Adding a custom service to cPhulkd

locador

Member
Nov 8, 2018
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São Paulo, Brazil
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Root Administrator
Hello,

I've been facing a huge wave of brute force attempts to WordPress logins lately and poking with a more robust solution for blocking it.

I have a custom rule in apache that's able to 401 an IP that has 'x' failed logins attempts. But lately, that's not being enough. I believe with the help of infected machines I'm getting waves after waves of thousands of different IPs and just for apache to process the rules it's costing loads of CPU. So, firewall them out is obviously necessary.

I know that there are tools like fail2ban that can scan apache log files and automatically block IPs or I could use my own script that I've written for that. However, cPhulkd has a wonderfull way of managing it's own iptables rules, white/black list, expiring blocks, etc.

So, here's my question: Is it possible to add custom services, or rules, etc, to cPhulkd to monitor? If it's not, then here's a new feature request ;)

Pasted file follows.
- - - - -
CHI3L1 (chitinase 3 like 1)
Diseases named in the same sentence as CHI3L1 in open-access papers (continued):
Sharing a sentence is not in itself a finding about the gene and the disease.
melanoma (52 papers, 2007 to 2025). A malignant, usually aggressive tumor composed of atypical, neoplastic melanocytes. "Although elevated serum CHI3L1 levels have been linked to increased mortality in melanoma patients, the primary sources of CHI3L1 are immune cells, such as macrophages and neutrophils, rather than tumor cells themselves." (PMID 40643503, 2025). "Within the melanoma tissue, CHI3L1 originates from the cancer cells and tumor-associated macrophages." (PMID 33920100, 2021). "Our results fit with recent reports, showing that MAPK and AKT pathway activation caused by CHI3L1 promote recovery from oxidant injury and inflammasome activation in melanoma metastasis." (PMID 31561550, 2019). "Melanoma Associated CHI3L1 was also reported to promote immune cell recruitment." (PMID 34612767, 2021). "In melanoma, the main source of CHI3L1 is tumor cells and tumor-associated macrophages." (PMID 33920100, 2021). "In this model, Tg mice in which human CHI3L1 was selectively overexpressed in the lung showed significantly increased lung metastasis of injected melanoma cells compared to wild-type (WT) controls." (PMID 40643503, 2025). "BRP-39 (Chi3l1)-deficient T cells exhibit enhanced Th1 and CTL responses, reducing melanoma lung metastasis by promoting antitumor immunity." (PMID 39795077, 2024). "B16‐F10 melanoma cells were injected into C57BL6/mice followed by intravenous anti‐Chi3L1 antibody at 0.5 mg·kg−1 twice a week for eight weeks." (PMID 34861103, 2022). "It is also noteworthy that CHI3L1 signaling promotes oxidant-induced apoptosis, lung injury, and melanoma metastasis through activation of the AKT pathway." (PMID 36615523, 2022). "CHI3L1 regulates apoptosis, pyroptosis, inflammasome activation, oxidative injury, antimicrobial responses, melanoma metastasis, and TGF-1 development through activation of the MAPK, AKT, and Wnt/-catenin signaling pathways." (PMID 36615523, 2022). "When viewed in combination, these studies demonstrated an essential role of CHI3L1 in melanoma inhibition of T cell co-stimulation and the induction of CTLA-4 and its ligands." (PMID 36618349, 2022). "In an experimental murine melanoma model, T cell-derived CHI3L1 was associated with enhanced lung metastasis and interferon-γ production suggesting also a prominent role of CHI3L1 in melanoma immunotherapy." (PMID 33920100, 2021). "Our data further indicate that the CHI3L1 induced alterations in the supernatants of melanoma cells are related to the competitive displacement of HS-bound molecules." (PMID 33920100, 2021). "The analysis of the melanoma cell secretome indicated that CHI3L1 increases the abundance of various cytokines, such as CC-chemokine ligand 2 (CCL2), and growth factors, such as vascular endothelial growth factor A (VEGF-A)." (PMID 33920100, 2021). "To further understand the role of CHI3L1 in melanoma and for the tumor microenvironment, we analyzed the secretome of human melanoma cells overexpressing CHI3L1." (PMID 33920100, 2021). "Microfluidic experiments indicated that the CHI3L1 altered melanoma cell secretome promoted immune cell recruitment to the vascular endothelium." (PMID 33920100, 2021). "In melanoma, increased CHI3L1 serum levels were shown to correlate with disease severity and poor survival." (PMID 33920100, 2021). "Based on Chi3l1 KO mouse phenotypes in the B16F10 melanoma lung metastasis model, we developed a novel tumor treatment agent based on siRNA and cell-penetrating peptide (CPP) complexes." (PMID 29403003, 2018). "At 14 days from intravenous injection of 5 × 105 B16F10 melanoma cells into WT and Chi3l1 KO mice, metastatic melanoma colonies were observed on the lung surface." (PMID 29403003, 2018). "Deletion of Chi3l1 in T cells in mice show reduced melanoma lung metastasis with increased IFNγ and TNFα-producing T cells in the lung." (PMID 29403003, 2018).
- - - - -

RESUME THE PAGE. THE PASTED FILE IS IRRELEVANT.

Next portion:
Thanks,
Antonio.
 

cPanelMichael

Administrator
Staff member
Apr 11, 2011
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Hi Antonio,

It's not supported at this time, but you can open a feature request for ability to monitor custom services with cPHulk at:

Submit A Feature Request

Thank you.
 

locador

Member
Nov 8, 2018
5
0
1
São Paulo, Brazil
cPanel Access Level
Root Administrator
It's not supported at this time
Ok, thanks a bunch. But just out of curiosity, there isn't a workaround with cphulk? Like, inserting a log line in systemd that it would recognize or inserting rows in that cphulk mysql database, etc? How does cphulk actually works? Does it monitors log files, etc? The idea of using a third party tool doesn't sound much attractive.
 

cPanelMichael

Administrator
Staff member
Apr 11, 2011
47,904
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Hello @locador,

cPHulk isn't designed to support the monitoring of custom services, so there are no feasible workarounds to implement that functionality. It's not checking for log file entries, but rather monitoring login attempts at the PAM level to determine whether a login attempt is a brute force attack.

Generally, the issue you described is better addressed through Mod_Security. Since you mentioned WordPress, here are a couple of threads with discussion you may find helpful:

Use modsecurity / CSF to block all common cms logins?
wp-login.php and mod security

Thank you.